The Medieval Studies Program at the University of Wisconsin-Madison offers an interdisciplinary environment for the exploration of the cultures of Europe and the Mediterranean basin during the Middle Ages, a period spanning Late Antiquity to roughly 1500. Representing faculty from over 18 departments, we offer courses and certificate programs at both the graduate and undergraduate levels. The Program also sponsors events and conferences on topics of interest both to the university and to the community at large.
Diversity and Medieval Studies. A workshop for graduate students and faculty.
Public Lecture. Prof. Hannah Barker (Arizona State University) “Health Fraud in the Medieval Genoese Slave Market.”
Thursday, February 17th at 5:00 pm.
Health fraud was a major concern in the slave markets of the late medieval Mediterranean. Prospective slave buyers worried that, in their ignorance of medical matters, they might be tricked into buying slaves with serious illnesses like leprosy or falling sickness. In the Islamic world, physicians such as Ibn Buṭlān in eleventh-century Baghdad wrote handbooks to educate prospective slave buyers about the most common strategems used to make sick slaves seem healthy. No such genre existed in medieval Genoa, however. In my talk, therefore, I will discuss how Genoese slave buyers handled the risk of medical fraud, focusing on the role of learned and unlearned testimony about slaves’ health in fourteenth- and fifteenth-century lawsuits.
Workshop. Prof. Hannah Barker (Arizona State University), introduced by Prof. Samuel England (University of Wisconsin-Madison)
Friday, February 18th at 12:00 pm.
Public Lecture. Prof. Brendan Goldman Title TBA
Thursday, February 24th at 5:00 pm.
Public Lecture. Prof. Suzanne Yeager (Fordham University), introduced by Prof. Jordan Zweck (University of Wisconsin – Madison) “Pilgrim Toil: Emotional and Physical Labor and Claims to Sanctity.”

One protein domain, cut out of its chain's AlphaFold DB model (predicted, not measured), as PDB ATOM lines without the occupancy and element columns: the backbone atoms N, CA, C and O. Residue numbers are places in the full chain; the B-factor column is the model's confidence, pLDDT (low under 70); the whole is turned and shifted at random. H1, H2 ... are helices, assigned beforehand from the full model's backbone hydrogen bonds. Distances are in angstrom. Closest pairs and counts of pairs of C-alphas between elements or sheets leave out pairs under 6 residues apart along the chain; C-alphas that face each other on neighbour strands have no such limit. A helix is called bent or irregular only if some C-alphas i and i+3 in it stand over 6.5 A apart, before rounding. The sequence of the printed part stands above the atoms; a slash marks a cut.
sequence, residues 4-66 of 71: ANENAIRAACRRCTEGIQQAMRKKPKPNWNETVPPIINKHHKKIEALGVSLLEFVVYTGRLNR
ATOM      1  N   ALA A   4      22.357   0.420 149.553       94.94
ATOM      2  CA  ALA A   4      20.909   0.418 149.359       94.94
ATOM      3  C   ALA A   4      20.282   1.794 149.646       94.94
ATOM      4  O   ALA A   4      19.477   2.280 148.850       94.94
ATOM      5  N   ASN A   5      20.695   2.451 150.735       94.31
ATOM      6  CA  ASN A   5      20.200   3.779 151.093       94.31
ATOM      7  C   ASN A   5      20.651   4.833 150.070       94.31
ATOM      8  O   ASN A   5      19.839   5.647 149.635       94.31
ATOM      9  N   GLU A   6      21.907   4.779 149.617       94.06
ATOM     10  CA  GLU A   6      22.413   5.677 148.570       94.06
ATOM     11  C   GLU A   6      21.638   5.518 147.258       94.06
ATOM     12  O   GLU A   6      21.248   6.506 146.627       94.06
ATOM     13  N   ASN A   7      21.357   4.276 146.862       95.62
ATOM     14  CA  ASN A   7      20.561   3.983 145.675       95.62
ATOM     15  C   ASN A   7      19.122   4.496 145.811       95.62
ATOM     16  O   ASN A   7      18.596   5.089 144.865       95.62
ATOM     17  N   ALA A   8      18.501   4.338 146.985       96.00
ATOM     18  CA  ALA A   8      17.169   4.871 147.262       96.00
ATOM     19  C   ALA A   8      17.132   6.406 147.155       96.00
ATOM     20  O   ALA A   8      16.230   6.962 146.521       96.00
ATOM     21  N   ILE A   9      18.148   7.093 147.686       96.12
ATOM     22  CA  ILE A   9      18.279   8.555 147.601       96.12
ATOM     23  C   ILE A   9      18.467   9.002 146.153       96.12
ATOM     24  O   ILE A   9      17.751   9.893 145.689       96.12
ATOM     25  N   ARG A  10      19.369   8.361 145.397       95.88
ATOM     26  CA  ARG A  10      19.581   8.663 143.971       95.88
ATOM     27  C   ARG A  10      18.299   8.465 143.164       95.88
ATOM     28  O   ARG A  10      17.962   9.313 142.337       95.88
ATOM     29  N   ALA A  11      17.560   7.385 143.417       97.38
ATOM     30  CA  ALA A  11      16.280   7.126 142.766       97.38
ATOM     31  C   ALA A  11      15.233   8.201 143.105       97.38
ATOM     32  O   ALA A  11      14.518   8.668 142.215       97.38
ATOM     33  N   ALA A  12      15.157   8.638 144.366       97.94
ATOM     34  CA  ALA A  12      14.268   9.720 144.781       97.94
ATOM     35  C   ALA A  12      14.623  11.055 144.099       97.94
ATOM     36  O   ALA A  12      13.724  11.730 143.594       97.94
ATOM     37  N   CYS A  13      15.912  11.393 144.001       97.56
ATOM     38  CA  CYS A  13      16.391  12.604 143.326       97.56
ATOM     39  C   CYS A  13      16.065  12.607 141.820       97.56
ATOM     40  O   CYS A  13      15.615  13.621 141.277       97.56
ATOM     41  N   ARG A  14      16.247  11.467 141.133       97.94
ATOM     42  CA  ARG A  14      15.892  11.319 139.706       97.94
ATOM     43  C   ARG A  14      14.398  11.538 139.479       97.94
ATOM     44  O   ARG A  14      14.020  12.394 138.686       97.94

Thursday, March 24th from 1:00-2:30.
Past studies of pilgrim journeys take note of the extensive effort needed to journey to a shrine. Some scholars measure it by expense (a year’s salary), others calculate the time invested, or distance traveled. All scholars tend to agree that medieval pilgrimage must have been arduous without the modern amenities we enjoy in the present day. But I would suggest that the position of pilgrim as laborer is much more complex than this, particularly as many travelers allude, in often surprising ways, to their roles in expending physical and emotional toil. This talk will explore pilgrim work in the accounts of Egeria, Mandeville, Saewulf, Judah Halevi, and others. These physical and emotional investments, it can be argued, increase the value of pilgrimage, especially when attached to premodern Christian travel to Jerusalem.
Workshop. Prof. Suzanne Yeager (Fordham University), introduced by Prof. Lisa Cooper (University of Wisconsin – Madison) “Medieval Pasts and Successor Narratives: Imagining Jewish Identity in Premodern England.”
Friday, March 25th from 12:00-1:00.
Modern scholarly thinking around adaptation shows that successor versions of a text must carry a “core value” of the original or ancestor source. This workshop explores the core values that premodern Christian authors identified as essential to their portrayals of Jewish identity. Fourteenth-century Middle English texts such as The Siege of Jerusalem and The Travels of Sir John Mandeville show a range of approaches to Judaism, ranging from reviling the religion to cherishing it. We’ll explore the contested space of these views and also consider how theories of succession are expressed in other contexts, such as medieval claims to land, sanctity, and resources.
Public Lecture. Dr. Dilshat Harman (Center for Visual Studies of the Medieval and Early Modern Culture, Russian State University for the Humanities in Moscow) “Imagining Jerusalem in Late Medieval Nuremberg: Adam Kraft and Albrecht Durer.”
Friday, April 1st, at 12:00 pm.
Public Lecture. Prof. Michael Lower (University of Minnesota) “The Age of Diplomacy: Franks and Ayyubids in Western Asia, 1229-1244.”
Thursday, April 7th at 5:00 pm.
Workshop. Prof. Michael Lower (University of Minnesota) Title TBA
Friday, April 8th at 12:00 pm.
Public Lecture. Prof. Lisa Mahoney (DePaul University) “The Lost Royal Tombs of the Latin Kingdom of Jerusalem.”
Thursday, April 21st, at 5:00 pm (in-person, location TBA)
Workshop. Prof. Lisa Mahoney (DePaul University)
Friday, April 22nd, at 12:00 pm (in-person, location TBA)